GM Stock Shed 5.8 Percent Last Week, Here’s Why13
The value of GM stock fell 5.8 percent during the week of September 3rd, 2018 on rumors that the automaker’s sales declined 13 percent in August.
General Motors shares opened on Tuesday, September 4th (the day after the long Labor Day weekend) on the New York Stock Exchange (NYSE) at $36 per share and closed on Friday, September 7th at $33.91 per share.
Starting in April, General Motors decided to report sales figures on a quarterly basis, ending the decades-long practice of sharing sales results every month. Due to the new practice, GM refused to confirm or deny the rumored August sales results, which were originally reported by Bloomberg News on information from two sources. The automaker did, however, confirm that it reduced discounts during the month and saw Average Transaction Prices (ATPs) increase by $915 on an annual basis.
GM is expected to release sales figures for the third quarter of 2018 in the the first few days of October. The sales results will include figures for July, August and September – but the figures will not be broken out by month.
Consequently, it would appear that GM’s experiment of switching to quarterly sales reporting sales has backfired, at least for the time being.
Alleged Declining Silverado Sales
One of the biggest things worrying investors is an alleged 23 percent drop in Silverado sales in August. The figure was leaked on Tuesday by sources speaking to Bloomberg News on the basis of anonymity.
However, the validity of the numbers was called into question by several GM Authority readers in the comments section, who claim to have seen the data.
The 5.8 percent drop during the week of September 3rd is the latest in a long-running erosion of GM stock prices. The automaker started the year trading at a rather decent $41.24, but the current $33.91 share price represents a not-insignificant 17.7 percent decline.
The single biggest blow to GM’s stock price in the history of the “new GM” came following Q2 earnings, where the automaker revealed that higher commodity prices will sap roughly $1 billion USD in profit from its 2018 fiscal year.
We’re sure that the ongoing NAFTA negotiations aren’t helping the stock’s value, as uncertainty associated with new deal persists. President Trump has threatened to levy tariffs on vehicles made in Canada if the U.S.’ northern neighbor doesn’t agree to the terms of the new deal reached with Mexico.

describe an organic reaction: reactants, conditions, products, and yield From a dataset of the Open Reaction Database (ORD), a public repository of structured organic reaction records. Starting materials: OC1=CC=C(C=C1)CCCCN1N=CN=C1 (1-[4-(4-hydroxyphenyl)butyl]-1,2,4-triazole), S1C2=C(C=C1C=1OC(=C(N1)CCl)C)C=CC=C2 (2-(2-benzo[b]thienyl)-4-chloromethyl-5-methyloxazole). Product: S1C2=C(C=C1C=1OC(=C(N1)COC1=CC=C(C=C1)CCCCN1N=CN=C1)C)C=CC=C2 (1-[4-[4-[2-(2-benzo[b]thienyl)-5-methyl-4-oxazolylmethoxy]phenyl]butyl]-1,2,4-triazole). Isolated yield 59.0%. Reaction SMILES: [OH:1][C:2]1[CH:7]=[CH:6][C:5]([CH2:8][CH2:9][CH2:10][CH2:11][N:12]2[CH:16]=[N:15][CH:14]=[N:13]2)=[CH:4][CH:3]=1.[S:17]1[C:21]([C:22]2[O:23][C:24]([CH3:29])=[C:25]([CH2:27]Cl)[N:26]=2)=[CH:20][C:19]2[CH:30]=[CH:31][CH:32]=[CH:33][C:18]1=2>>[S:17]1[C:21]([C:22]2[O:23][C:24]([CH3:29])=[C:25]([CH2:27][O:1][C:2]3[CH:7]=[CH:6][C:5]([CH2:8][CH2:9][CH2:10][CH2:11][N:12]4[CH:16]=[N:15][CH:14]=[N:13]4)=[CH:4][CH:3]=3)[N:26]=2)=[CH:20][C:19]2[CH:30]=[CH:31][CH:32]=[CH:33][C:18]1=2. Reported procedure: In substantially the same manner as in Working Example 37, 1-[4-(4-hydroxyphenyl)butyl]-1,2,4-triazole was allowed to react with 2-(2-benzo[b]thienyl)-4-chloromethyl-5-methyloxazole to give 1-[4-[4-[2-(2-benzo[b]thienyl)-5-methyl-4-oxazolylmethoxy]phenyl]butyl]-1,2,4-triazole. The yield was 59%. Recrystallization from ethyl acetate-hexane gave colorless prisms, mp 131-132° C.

General Motors currently has three active manufacturing plants in Canada: CAMI Assembly, Oshawa Car Assembly, and St. Catharines Propulsion. Together, these facilities produce the Cadillac XTS, Chevrolet Equinox, Chevrolet Impala, Chevrolet Silverado, and GMC Sierra, as well as six-speed automatic transmissions and V6/V8 gasoline engines.
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what about trump’s threat of tariffs for vehicles made in canada? i’m sure that didn’t help.
They will just make them.in the U.S. “Threat of tariffs” would apply to ALL automakers like Honda and Toyota who make vehicles in Canada for U.S. export. Same with Mexico. You don’t see the Japanese whining about potential tariffs…Even the Mexicans and Germans admitted they were wrong and now agree with President Trump.
GM makes too many excuses and unfortunately aligned themselves (some of the execs) with the wrong political party.
who knew taking changing an entire supply chain for a complex product like an automobile was so easy.
if that is the case, it should be even easier for someone selling chinese made ties and hats to make them in america.
This reduction in price is not due to the tariffs. This is due to GM’s decision to not report monthly and follow Tesla’s decision to report quarterly
SEC is investigating Tesla on multiple fronts, luckily this is not GM’s issue.
However, investors do not like “opaqueness” and quarterly sales reporting when everyone else is reporting monthly is not going to lead to a gain in investor confidence, in fact it leads to an overall reduction in confidence
It didn’t help that GM decided to bet on 2 main markets, China and the US, and now both are simultaneously facing headwinds. For the US it is anticipated slowing sales after 4 very good years, while for China it is a mix of trade war with a slowing down in growth within there market and that growth has been hot for over 20 years. So a slow down should have been anticipated and planned for by GM Management with respect to the China Market